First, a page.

Additionally, in rat and non-human primate studies, sevoflurane degradation by the absorbent has produced a byproduct called compound A. Compound A has been shown to cause nephrotoxicity in these animal studies, but the same effects have never been demonstrated in humans.[14][15] Still, to prevent the formation of compound A, it is recommended that fresh gas flows of at least 2L/min are used when using sevoflurane gas.

Enhancing Healthcare Team Outcomes

Having a thorough understanding of the complexity of anesthesia breathing systems should be perfected by all anesthetists and members of the anesthesia care team. Attending anesthesiologists, anesthesia residents, certified registered nurse anesthetists (CRNA), certified anesthesiologist assistants (CAA), and anesthesia technologists/technicians should be knowledgeable regarding the function, performance, technique for use, and disadvantages for each system.

Each of these anesthesia providers must be held accountable for this knowledge as anesthesia is consistently delivered to patients by a team of providers rather than individual clinicians. At any point in delivering an anesthetic, all anesthetists should have a comprehensive understanding of the anesthesia breathing system to ensure proper function, troubleshoot errors, and employ alternative breathing systems as needed to guarantee the safety of each patient is made a priority. This is vital to enhancing patient-centered care and improving perioperative medicine outcomes for patients.



(Click Image to Enlarge)
Mapleson circuits
Mapleson circuits
Contributed by Alexandrea Garrett, MD

(Click Image to Enlarge)
Circle System
Circle System
Contributed by Alexandrea Garrett, MD
Article Details

Article Author

Alexandrea Garrett

Article Editor:

David Stahl

Updated:

9/7/2021 8:00:27 PM

References

[1]

Conway CM, Anaesthetic breathing systems. British journal of anaesthesia. 1985 Jul;     [PubMed PMID: 3925973]

[2]

Baum J, [Anesthesia systems]. Der Anaesthesist. 1987 Aug;     [PubMed PMID: 3310726]

[3]

Lo R, The Schimmelbusch mask. Hong Kong medical journal = Xianggang yi xue za zhi. 2014 Dec;     [PubMed PMID: 25632423]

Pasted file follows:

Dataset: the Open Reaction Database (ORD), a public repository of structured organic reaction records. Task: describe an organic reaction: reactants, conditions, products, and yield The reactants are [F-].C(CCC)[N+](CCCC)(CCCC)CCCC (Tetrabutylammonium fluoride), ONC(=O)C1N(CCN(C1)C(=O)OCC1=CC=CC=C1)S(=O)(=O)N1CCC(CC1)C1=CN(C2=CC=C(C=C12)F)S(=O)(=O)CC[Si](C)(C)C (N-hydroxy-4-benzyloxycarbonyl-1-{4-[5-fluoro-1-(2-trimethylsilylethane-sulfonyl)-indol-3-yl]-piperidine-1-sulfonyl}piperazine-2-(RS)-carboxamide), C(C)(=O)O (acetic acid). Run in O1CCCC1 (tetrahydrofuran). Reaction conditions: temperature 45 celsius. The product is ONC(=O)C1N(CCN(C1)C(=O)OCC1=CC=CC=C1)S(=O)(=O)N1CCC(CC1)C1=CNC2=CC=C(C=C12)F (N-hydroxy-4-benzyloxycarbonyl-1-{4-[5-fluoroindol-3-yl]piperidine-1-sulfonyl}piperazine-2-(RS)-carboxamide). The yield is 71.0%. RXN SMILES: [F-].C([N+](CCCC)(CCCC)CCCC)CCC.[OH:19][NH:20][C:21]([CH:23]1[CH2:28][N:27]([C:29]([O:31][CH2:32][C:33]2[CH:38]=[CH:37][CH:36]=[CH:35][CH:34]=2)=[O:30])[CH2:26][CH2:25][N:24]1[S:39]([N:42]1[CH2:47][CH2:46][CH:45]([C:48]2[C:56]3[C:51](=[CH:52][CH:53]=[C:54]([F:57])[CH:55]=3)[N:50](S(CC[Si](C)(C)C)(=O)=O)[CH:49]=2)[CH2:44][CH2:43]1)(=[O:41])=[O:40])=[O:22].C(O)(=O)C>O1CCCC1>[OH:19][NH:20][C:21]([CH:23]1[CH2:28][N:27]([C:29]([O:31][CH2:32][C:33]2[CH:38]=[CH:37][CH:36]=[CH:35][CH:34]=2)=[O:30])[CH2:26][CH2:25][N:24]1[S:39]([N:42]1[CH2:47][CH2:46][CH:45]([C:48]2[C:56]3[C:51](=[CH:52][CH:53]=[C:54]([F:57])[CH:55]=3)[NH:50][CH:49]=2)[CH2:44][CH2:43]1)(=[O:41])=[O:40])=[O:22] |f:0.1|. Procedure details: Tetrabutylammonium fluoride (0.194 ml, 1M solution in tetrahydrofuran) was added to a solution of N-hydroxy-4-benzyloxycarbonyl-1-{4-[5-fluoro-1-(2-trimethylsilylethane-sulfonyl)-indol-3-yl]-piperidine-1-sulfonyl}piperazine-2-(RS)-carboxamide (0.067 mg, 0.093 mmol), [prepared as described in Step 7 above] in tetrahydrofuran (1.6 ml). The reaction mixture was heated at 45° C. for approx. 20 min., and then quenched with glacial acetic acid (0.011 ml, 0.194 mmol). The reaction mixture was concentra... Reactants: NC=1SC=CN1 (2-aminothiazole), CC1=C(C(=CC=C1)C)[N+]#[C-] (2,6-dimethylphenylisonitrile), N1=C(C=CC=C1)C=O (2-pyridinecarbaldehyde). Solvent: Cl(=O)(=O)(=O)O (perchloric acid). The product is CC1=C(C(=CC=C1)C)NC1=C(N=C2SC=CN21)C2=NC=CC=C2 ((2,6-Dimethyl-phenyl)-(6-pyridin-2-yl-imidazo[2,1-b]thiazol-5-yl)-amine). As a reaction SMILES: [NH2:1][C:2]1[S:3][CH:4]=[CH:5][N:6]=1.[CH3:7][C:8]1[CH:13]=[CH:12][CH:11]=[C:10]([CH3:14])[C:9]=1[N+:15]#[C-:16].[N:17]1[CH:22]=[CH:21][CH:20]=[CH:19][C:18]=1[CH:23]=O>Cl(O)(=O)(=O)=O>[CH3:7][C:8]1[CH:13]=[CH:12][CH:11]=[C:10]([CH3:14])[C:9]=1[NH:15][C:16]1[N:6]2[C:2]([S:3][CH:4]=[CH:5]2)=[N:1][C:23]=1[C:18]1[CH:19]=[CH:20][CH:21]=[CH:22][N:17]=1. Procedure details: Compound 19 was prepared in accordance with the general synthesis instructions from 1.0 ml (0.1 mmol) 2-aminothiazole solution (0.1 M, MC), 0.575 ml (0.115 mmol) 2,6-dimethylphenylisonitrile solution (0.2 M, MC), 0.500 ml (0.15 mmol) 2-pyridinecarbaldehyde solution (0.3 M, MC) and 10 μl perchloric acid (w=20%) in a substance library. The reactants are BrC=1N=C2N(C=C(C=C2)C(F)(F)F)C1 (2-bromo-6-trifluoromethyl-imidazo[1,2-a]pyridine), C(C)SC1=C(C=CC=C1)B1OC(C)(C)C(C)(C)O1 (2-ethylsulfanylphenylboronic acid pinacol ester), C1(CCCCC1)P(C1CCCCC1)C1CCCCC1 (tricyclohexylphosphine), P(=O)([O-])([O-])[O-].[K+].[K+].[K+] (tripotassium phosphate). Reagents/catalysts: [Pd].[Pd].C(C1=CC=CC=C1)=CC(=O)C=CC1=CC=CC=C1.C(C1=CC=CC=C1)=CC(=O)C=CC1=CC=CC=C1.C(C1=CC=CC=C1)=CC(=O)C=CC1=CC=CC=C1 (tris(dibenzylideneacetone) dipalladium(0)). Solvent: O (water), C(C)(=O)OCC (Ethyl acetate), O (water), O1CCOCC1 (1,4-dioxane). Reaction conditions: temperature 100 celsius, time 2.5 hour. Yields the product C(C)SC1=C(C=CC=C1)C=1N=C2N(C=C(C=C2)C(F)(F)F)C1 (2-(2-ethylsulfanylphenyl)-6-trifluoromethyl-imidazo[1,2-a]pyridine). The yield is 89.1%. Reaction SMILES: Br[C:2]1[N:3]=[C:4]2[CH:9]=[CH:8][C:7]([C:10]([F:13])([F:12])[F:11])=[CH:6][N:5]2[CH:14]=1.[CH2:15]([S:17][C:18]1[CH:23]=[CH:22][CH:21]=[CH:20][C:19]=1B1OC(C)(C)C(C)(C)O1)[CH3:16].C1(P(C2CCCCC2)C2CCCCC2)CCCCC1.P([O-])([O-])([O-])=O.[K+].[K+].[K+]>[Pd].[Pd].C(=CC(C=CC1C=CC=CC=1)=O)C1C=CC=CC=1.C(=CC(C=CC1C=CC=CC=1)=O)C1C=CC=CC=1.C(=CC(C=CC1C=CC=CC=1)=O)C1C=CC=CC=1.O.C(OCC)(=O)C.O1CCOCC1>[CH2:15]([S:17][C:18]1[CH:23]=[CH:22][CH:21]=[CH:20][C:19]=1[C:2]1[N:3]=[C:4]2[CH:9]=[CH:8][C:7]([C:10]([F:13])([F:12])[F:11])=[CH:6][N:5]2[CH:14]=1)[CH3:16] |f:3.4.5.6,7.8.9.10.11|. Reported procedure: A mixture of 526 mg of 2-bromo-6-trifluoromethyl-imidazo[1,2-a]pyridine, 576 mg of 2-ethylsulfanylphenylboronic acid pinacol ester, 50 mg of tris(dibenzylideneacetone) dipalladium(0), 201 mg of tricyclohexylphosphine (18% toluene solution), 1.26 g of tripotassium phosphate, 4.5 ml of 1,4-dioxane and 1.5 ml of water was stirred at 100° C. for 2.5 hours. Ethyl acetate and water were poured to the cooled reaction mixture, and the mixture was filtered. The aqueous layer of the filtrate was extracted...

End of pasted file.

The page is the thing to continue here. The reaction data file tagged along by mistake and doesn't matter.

[4]

Maltby JR,Malla DS,Dangol H, Open drop ether anaesthesia for caesarean section: a review of 420 cases in Nepal. Canadian Anaesthetists' Society journal. 1986 Sep;     [PubMed PMID: 3768769]

[5]

Talyshinskiĭ AM,Baĭtiakov VV,Kosenko VF, [Use of insufflation method of inhalation anesthesia in tonsillectomy and adenoidectomy in children]. Vestnik otorinolaringologii. 1971 Jul-Aug;     [PubMed PMID: 5112401]

[6]

Tautenhahn E, [Insufflation anesthesia in ophthalmic surgery]. Klinische Monatsblatter fur Augenheilkunde. 1972 Dec;     [PubMed PMID: 4655902]

[7]

Kaul TK,Mittal G, Mapleson's Breathing Systems. Indian journal of anaesthesia. 2013 Sep;     [PubMed PMID: 24249884]

[8]

Keijzer C,Perez RS,de Lange JJ, Carbon monoxide production from desflurane and six types of carbon dioxide absorbents in a patient model. Acta anaesthesiologica Scandinavica. 2005 Jul;     [PubMed PMID: 15954965]

[9]

Parthasarathy S, The closed circuit and the low flow systems. Indian journal of anaesthesia. 2013 Sep;     [PubMed PMID: 24249885]

[10]

Khoury A,Hugonnot S,Cossus J,De Luca A,Desmettre T,Sall FS,Capellier G, From mouth-to-mouth to bag-valve-mask ventilation: evolution and characteristics of actual devices--a review of the literature. BioMed research international. 2014;     [PubMed PMID: 24971346]

[11]

Bucher JT,Vashisht R,Ladd M,Cooper JS, Bag Mask Ventilation StatPearls. 2021 Jan;     [PubMed PMID: 28722953]

[12]

Wissing H,Kuhn I,Warnken U,Dudziak R, Carbon monoxide production from desflurane, enflurane, halothane, isoflurane, and sevoflurane with dry soda lime. Anesthesiology. 2001 Nov;     [PubMed PMID: 11684991]

[13]

Berry PD,Sessler DI,Larson MD, Severe carbon monoxide poisoning during desflurane anesthesia. Anesthesiology. 1999 Feb;     [PubMed PMID: 9952168]

[14]

Kharasch ED, [Compound A: toxicology and clinical relevance]. Der Anaesthesist. 1998 Nov;     [PubMed PMID: 9893874]

[15]

Frink EJ Jr,Green WB Jr,Brown EA,Malcomson M,Hammond LC,Valencia FG,Brown BR Jr, Compound A concentrations during sevoflurane anesthesia in children. Anesthesiology. 1996 Mar;     [PubMed PMID: 8659785]